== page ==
Immune thrombocytopenia (ITP) Immune Thrombocytopenia (ITP) Immune thrombocytopenia (ITP) is a bleeding disorder usually without anemia or leukopenia. Typically, it is chronic in adults, but it is usually acute and self-limited in children. Spleen size... read more , mediated by maternal antiplatelet IgG, tends to worsen during pregnancy and increases risk of maternal morbidity.
Corticosteroids reduce IgG levels and cause remission in most women, but improvement is sustained in only 50%. Immunosuppressive therapy and plasma exchange further reduce IgG, increasing platelet counts. Rarely, splenectomy is required for refractory cases; it is best done during the 2nd trimester, when it causes sustained remission in about 80%.
IV immune globulin increases platelet count significantly but briefly, so that labor can be induced in women with low platelet counts. Platelet transfusions are indicated only when
Cesarean delivery is required and maternal platelet counts are < 50,000/microL.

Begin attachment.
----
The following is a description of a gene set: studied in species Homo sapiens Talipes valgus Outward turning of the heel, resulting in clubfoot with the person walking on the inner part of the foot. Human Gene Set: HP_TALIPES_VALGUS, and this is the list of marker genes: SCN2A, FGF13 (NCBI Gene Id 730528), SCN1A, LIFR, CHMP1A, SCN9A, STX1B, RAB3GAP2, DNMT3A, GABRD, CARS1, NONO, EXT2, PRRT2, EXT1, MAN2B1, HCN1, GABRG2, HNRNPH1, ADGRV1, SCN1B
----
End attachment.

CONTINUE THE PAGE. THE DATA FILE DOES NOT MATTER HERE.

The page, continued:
Vaginal delivery is expected and maternal platelet counts are < 10,000/microL.
Although antiplatelet IgG can cross the placenta, it only very rarely causes fetal or neonatal thrombocytopenia. Maternal antiplatelet antibody levels (measured by direct or indirect assay) cannot predict fetal involvement. Risk of neonatal intracranial hemorrhage due to maternal ITP is not affected by the mode of delivery nor by birth trauma. Accordingly, the current accepted practice is vaginal delivery, without routinely determining the fetal platelet count, and cesarean delivery only for obstetric indications.
Myasthenia Gravis in Pregnancy
Myasthenia gravis Myasthenia Gravis Myasthenia gravis is characterized by episodic muscle weakness and easy fatigability caused by autoantibody- and cell-mediated destruction of acetylcholine receptors. It is more common among... read more varies in its course during pregnancy. Frequent acute myasthenic episodes may require increasing doses of anticholinesterase drugs (eg, neostigmine), which may cause symptoms of cholinergic excess (eg, abdominal pain, diarrhea, vomiting, increasing weakness); atropine may then be required. Sometimes myasthenia becomes refractory to standard therapy and requires corticosteroids or immunosuppressants.
During labor, women may need assisted ventilation and are extremely sensitive to drugs that depress respiration (eg, sedatives, opioids, magnesium sulfate). Because the IgG responsible for myasthenia crosses the placenta, transient myasthenia occurs in 20% of neonates, even more if mothers have not had a thymectomy.